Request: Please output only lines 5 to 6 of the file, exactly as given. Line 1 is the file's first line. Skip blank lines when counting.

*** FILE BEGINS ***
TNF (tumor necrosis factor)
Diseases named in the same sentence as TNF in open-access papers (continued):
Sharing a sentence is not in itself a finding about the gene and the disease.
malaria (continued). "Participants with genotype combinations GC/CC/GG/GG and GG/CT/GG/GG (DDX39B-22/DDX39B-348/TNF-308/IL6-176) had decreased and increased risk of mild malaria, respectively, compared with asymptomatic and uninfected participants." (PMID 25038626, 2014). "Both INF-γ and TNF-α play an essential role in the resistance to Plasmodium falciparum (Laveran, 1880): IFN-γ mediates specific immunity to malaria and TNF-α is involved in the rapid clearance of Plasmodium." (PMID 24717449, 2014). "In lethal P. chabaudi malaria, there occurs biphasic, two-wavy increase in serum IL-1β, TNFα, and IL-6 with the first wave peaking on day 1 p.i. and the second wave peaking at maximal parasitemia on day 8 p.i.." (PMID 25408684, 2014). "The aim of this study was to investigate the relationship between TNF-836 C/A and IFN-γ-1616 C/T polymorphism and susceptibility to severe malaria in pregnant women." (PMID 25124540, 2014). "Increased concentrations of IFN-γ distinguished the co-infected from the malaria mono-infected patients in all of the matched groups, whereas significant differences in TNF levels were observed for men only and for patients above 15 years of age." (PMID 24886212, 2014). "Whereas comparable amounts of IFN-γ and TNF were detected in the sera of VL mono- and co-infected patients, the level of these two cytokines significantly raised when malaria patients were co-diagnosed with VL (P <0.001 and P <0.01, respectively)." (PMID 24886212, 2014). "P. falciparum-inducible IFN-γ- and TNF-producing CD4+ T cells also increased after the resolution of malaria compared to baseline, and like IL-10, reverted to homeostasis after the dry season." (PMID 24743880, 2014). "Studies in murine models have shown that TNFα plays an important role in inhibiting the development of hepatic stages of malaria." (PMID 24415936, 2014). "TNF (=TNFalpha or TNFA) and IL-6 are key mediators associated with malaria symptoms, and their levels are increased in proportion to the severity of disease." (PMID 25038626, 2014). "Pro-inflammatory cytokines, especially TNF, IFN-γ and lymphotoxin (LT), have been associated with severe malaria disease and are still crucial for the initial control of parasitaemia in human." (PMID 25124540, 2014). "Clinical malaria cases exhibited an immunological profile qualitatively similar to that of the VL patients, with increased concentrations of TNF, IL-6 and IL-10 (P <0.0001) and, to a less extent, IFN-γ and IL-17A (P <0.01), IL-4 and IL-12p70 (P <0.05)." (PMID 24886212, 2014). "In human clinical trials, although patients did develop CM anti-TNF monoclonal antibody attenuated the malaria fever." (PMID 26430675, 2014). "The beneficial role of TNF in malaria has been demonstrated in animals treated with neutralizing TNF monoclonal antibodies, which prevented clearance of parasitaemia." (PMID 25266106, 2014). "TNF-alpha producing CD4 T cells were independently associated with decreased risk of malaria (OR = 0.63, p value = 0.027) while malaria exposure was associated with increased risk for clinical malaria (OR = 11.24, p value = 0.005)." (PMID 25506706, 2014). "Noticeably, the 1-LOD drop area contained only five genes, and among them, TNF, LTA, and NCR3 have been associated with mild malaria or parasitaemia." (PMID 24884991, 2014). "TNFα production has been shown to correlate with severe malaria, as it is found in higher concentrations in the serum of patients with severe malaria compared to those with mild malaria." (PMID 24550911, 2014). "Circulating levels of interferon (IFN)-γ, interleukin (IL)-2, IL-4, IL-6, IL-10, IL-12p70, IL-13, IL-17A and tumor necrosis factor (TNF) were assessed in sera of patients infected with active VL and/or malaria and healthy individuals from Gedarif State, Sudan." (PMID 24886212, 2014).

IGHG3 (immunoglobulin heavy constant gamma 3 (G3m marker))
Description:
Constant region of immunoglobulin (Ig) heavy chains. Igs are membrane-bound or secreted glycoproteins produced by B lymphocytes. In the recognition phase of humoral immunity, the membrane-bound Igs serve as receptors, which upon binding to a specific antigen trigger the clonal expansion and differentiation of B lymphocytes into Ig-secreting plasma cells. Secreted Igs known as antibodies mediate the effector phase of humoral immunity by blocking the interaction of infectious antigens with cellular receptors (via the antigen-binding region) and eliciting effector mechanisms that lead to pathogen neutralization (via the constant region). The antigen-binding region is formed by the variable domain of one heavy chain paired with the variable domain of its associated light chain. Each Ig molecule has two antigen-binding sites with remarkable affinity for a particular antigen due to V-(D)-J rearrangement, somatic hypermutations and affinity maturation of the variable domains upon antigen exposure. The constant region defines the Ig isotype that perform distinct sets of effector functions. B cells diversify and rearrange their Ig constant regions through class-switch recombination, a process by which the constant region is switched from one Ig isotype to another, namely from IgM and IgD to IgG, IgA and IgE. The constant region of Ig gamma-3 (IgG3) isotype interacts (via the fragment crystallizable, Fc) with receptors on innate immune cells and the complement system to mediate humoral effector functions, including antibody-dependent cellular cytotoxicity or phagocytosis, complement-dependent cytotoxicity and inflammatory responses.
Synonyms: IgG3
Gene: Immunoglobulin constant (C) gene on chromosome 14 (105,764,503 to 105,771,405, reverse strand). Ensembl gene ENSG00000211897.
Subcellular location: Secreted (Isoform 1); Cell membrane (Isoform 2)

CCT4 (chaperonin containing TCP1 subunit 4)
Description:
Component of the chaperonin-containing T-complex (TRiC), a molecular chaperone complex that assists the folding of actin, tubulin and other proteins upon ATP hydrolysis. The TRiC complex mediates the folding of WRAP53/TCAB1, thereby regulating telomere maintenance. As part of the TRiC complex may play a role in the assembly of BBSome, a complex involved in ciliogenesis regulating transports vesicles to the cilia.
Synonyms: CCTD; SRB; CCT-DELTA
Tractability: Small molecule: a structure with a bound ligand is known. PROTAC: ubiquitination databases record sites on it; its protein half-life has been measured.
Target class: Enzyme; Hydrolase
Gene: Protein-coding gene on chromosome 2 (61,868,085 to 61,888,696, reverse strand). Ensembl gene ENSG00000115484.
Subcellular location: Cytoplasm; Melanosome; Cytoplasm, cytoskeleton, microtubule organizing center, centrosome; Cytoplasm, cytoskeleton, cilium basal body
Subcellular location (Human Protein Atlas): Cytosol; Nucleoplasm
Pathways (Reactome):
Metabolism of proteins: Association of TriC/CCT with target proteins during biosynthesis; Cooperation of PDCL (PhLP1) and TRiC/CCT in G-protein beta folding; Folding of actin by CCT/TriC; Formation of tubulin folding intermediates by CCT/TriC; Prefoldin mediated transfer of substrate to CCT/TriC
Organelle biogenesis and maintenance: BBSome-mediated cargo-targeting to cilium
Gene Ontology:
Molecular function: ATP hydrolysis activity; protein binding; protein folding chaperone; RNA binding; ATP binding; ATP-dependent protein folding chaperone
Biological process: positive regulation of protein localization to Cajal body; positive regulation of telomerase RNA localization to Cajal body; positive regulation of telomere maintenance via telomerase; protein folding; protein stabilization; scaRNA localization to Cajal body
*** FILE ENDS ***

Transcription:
IGHG3 (immunoglobulin heavy constant gamma 3 (G3m marker))
Description: